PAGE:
HILO, Hawaii -- Kathleen McNally is playing a game of Big Island survival.
It's not another television show about people in a tropical setting.
It's a first-year athletic director's attempt to keep a basketball tournament going in Hawaii.
McNally took over the athletic program 10 months ago at Hawaii-Hilo, the Division II school that has served as the host for the Big Island Invitational the last 10 years.
The latest edition of the eight-team tournament ended Sunday, with Weber State beating Colorado State 72-69 for the title.
But more than the final score, economics have become the biggest number in the future of the Big Island tournament.
NCAA rule changes mean a host school must cover all of a visiting team's expenses, compared with 25 percent just five years ago.
McNally insists that no decision has been made on whether there will be an 11th Big Island Invitational.
"We need to make some kind of decision for next year because we have no one committed for next year," McNally said. "Something has to be decided so we can solicit teams."
Since the Big Island has no national sponsor, no TV deal and no news about the 2002 edition, the Maui Invitational - which has a national sponsor in EA Sports and a contract with ESPN for at least seven games - recently announced its fields through 2004.
McNally said she has tried to sign major sponsors and has talked with KemperLesnik Communications, the company that promotes the Maui Invitational.
"I think this has always been the 'other tournament' because it's survived on an island that hasn't had that same interest," she said. "But now that there's fear that it might not be here, there's all kinds of renewed interest."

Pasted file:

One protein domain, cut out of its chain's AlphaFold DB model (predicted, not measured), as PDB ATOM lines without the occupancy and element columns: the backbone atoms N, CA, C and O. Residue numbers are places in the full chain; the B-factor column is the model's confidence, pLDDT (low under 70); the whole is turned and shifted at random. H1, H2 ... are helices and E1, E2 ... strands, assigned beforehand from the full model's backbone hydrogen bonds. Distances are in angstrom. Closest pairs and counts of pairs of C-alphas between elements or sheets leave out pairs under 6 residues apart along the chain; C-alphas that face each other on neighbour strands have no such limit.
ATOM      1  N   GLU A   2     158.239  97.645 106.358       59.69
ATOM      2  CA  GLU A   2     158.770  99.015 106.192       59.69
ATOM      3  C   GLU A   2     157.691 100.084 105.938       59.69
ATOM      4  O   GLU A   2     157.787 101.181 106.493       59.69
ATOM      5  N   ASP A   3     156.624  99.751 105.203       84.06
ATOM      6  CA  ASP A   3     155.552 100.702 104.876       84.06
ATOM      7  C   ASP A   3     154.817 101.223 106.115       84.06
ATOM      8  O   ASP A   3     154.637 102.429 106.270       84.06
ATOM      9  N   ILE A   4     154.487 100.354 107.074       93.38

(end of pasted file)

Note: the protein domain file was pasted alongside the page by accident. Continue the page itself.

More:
Interest alone won't help save the tournament. Money is needed.
McNally said it costs the tournament between $20,000-$25,000 to bring each of the teams to Hawaii, including air and ground transportation and per diem.
The school raises most of the money to offset the expenses, and tourism is a big part of it. Fans accompany the teams, paying their own way through tourist packages and spending plenty of money once they arrive.
Marsha Wienert, the executive director of the Maui Visitors Bureau, estimated this year's Maui Invitational meant a record $8.5 million to the island's economy, up from $8.3 million last year.
There were no numbers available for the Big Island Invitational. Hilo is not a major tourist attraction, although Kona, located on the other side of the island of Hawaii, is.
"We might try to do the whole tourism approach with teams and fans spending time on both sides of the island," McNally said. "We need to sell the package deal for the whole island because we have the uniqueness and the size."
Television is another matter.
"One of the problems we have here is that the island itself has minimum cable access," she said. "The Maui games start early here because they are set for Eastern time and that's the prime audience. We just haven't been able to tie those up. You have to get the big names in and then try to tie up the TV packages. TV guarantees the sponsor, so it's a vicious cycle you're in."
Chaminade is the host school for the Maui Invitational and other Division II schools - Hawaii Pacific and BYU-Hawaii - do the same with their own tournaments.
None appears in as dire straits as Hawaii-Hilo.
Jeff Law, the coach of the Vulcans, doesn't want to see the tournament end for a number of reasons, including recruiting.
"We can tell a kid he can come here and play three games against Division I opponents and that our program is Division I in a lot of respects," Law said.
Hawaii-Hilo, which almost upset LSU in the consolation semifinals, beat South Carolina State 87-69 in the seventh-place game to snap a 23-game losing streak in the tournament and improve its record in the event to 3-27.
"Maybe that will help," McNally said. "The university doesn't want to lose the tournament, that would be a sense of failure, so we're going to do everything we possibly can to maintain it."
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